Editorial — There are benefits to a hockey lockout

If there is a lockout, it will give hockey fans more opportunities to see other good hockey, available at a fraction of the price.

There is plenty of talk about the possibility of an NHL lockout this fall. It is likely that at least part of the season may be cancelled.

While many people simply can’t get enough hockey, a lockout could have some benefits — particularly if it merely shortens the season, as opposed to cancelling it altogether.

For starters, the NHL and its players have to get their finances into synch. Players deserve good salaries — they often are only in the league for a few years, and playing hockey in the NHL offers them the best opportunity to be rewarded for their tremendous skills.

At the same time, their salaries must be reasonable enough that the entire league isn’t jeopardized.

The league also has to become more realistic. It’s time to stop operating teams in desert cities where there is little fan interest. The NHL is never going to get a top-tier broadcast deal in the U.S., and it’s time the league realized that.

With no broadcast deal, it makes far more sense to have fewer teams and place them in cities where there is significant fan interest. That’s why it made so much sense for the Atlanta Thrashers to relocate to Winnipeg last fall.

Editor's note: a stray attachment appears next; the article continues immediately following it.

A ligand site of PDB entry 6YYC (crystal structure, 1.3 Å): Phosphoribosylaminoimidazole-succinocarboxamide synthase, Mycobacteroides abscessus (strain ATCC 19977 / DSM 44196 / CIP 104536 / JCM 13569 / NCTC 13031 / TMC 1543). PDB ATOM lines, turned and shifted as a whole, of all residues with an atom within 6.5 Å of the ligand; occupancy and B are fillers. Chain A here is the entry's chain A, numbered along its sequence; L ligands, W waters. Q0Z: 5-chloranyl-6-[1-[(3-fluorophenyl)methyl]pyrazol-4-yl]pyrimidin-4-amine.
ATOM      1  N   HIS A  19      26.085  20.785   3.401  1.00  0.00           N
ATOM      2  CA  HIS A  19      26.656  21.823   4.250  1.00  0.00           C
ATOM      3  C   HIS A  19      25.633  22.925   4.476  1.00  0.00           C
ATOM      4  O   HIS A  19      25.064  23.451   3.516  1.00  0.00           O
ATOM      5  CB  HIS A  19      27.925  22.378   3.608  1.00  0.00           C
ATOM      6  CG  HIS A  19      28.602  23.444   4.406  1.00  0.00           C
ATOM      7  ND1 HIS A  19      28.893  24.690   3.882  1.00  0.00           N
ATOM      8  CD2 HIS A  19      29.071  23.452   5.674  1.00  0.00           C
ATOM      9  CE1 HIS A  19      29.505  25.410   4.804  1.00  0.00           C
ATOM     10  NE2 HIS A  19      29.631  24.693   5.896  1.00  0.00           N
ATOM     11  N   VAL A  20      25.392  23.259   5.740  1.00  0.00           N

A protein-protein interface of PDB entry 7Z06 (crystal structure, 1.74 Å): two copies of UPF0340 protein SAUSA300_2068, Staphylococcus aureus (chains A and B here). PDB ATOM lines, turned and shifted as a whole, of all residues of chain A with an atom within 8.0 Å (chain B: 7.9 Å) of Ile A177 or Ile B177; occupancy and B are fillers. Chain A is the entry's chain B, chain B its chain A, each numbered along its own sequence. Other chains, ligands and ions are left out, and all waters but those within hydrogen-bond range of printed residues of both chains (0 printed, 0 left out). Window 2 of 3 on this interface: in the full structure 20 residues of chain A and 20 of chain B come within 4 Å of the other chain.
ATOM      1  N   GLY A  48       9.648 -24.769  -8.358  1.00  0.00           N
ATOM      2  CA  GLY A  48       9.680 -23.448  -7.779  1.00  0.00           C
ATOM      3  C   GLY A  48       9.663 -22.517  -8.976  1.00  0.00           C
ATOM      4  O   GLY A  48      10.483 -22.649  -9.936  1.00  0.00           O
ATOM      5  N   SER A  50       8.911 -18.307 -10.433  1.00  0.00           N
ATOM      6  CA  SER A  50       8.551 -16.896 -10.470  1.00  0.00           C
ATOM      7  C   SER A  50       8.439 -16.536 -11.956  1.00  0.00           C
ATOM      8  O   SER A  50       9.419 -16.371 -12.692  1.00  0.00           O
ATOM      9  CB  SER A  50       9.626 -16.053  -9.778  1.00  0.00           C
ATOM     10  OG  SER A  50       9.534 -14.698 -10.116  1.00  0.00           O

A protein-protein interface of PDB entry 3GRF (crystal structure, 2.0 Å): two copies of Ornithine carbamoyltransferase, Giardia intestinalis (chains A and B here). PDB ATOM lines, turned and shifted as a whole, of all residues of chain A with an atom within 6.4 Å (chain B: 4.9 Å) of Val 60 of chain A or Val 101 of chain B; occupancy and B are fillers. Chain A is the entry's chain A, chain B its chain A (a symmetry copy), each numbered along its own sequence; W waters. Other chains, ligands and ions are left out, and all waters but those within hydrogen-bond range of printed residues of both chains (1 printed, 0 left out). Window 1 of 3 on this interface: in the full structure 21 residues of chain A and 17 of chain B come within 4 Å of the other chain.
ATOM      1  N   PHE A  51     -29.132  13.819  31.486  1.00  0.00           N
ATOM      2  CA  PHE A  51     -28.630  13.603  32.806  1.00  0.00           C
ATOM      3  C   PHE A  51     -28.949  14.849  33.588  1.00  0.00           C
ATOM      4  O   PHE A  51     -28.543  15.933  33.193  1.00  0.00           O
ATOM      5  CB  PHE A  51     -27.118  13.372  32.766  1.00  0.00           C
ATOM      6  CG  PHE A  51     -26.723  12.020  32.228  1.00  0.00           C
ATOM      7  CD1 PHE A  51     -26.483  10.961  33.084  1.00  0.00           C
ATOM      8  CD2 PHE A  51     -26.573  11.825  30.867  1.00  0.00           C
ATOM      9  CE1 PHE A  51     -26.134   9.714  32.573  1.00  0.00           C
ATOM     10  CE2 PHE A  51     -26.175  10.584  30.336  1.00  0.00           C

If there is a lockout, it will give hockey fans more opportunities to see some of the other good hockey available at a fraction of the price — Abbotsford Heat in the AHL, Vancouver Giants in the WHL and Langley Rivermen in the BCHL.

They can also check out some of the other sports in the area. Professionally, there are the CFL Lions and MLS Whitecaps, and there are many other good sports teams operating in Langley and throughout the Greater Vancouver area.

Hockey has a symbolic hold on many Canadians, and that isn’t surprising, considering that much of Canada has a cold winter where sports such as hockey can thrive. Even here in B.C., where the weather is milder, minor hockey has grown tremendously and there is lot of interest in the game.

However, the NHL Canucks have become a hard-to-get ticket. Businesses have scooped up many of the season tickets, and it’s hard for the average fan to get to see a game.

While TV coverage of NHL hockey is excellent, there are plenty of other sports to see on television or in person. A lockout may help bring the NHL and players onto the same financial page, and could be good for other teams and sports.

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